It's not one of the best then, is it...
Agreed. I'd rank Canada's ahead of the US...
Canada's system is very good, but is not without its own problems. Because of the high salaries available to doctors and nurses in the United States, we have shortages of staff here. There are waiting lists up to a year long for many serious procedures and emergency rooms are often overcrowded and understaffed.

That said, as a kid I was beset by some major health problems which ultimately required two open heart surgery procedures - one at age six and the other at age twelve. I can only say I'm grateful that health care is subsidized here because I have no idea what my parents - who had only been in Canada about six or seven years after immigrating from South America - would have done if they had to pay out of their pocket.

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#9 Post by David Ehrenstein » Fri May 11, 2007 12:39 pm

The Treasury Department investigation means the Weinstein Company doesn't have to spend a dime on publicity.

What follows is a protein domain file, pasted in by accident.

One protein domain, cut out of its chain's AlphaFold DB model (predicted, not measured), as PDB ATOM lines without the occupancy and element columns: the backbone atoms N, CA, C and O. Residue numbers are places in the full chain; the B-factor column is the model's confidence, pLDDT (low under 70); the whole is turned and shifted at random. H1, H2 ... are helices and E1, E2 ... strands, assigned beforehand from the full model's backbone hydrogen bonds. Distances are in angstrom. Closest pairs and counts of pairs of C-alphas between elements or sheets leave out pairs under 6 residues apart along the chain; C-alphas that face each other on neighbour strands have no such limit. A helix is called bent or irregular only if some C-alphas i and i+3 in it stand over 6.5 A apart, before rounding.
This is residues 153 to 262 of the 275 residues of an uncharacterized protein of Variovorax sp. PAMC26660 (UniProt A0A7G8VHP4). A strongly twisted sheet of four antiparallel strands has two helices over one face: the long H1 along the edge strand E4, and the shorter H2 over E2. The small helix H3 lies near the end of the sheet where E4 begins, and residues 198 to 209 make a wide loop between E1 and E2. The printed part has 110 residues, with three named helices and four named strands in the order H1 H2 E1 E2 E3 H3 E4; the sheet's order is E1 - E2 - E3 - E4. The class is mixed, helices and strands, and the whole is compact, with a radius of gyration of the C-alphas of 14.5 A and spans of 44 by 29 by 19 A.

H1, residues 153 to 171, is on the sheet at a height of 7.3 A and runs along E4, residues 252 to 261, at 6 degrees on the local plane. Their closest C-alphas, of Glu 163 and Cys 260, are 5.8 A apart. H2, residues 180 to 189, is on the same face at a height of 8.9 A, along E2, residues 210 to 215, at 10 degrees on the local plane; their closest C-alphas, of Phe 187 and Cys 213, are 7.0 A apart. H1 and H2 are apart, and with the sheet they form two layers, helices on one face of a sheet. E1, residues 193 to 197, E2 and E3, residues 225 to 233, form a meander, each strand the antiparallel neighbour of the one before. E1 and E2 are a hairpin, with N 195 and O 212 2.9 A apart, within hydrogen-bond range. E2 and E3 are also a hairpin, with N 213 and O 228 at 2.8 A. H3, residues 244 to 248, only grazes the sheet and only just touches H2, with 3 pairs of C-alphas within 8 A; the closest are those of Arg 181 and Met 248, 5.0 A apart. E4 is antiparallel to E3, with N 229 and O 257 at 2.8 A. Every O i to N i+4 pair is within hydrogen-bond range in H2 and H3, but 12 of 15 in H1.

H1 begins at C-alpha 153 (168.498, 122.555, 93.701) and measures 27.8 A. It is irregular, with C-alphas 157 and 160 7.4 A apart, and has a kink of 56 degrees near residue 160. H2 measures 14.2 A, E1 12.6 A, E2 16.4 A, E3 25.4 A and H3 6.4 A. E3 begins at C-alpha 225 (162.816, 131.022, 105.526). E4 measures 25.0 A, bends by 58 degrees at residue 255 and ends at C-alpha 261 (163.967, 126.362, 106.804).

Great news for Moore.

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#10 Post by Roger_Thornhill » Fri May 11, 2007 1:00 pm

Nothing wrote:
Roger_Thornhill wrote: but only if you can afford it
It's not one of the best then, is it...
You misunderstood me, I probably didn't make it clear enough, my apologies. I was talking in terms of quality of care that can be offered and especially in diagnosing and treating rare conditions. Quite simply if I had been living in any other country I wouldn't be typing this now. There is nothing in the world like the Mayo Clinic, for example, which treats patients from all over the world. The US healthcare system itself is dysfunctional, which I wrote above and overall I'd place it near the bottom of the developed nations.